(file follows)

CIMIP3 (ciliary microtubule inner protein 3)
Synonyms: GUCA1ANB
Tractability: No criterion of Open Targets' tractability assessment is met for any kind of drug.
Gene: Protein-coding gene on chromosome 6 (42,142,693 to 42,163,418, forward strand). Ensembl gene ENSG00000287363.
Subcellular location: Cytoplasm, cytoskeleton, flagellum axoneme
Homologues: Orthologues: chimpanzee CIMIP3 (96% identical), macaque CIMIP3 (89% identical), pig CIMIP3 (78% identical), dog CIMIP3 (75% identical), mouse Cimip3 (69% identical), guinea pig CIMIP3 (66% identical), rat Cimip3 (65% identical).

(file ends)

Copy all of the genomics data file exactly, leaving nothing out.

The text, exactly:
CIMIP3 (ciliary microtubule inner protein 3)
Synonyms: GUCA1ANB
Tractability: No criterion of Open Targets' tractability assessment is met for any kind of drug.
Gene: Protein-coding gene on chromosome 6 (42,142,693 to 42,163,418, forward strand). Ensembl gene ENSG00000287363.
Subcellular location: Cytoplasm, cytoskeleton, flagellum axoneme
Homologues: Orthologues: chimpanzee CIMIP3 (96% identical), macaque CIMIP3 (89% identical), pig CIMIP3 (78% identical), dog CIMIP3 (75% identical), mouse Cimip3 (69% identical), guinea pig CIMIP3 (66% identical), rat Cimip3 (65% identical).